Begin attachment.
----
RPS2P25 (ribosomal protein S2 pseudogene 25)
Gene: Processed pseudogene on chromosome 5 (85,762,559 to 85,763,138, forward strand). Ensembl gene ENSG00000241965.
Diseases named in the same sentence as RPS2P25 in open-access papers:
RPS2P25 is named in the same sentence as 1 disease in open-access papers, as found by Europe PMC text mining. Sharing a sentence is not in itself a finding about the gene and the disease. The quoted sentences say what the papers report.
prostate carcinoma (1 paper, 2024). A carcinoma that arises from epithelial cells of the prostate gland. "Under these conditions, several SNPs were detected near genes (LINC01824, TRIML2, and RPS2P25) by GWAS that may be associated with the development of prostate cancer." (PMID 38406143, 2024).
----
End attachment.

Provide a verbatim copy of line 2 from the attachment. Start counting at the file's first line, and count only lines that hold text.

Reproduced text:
Gene: Processed pseudogene on chromosome 5 (85,762,559 to 85,763,138, forward strand). Ensembl gene ENSG00000241965.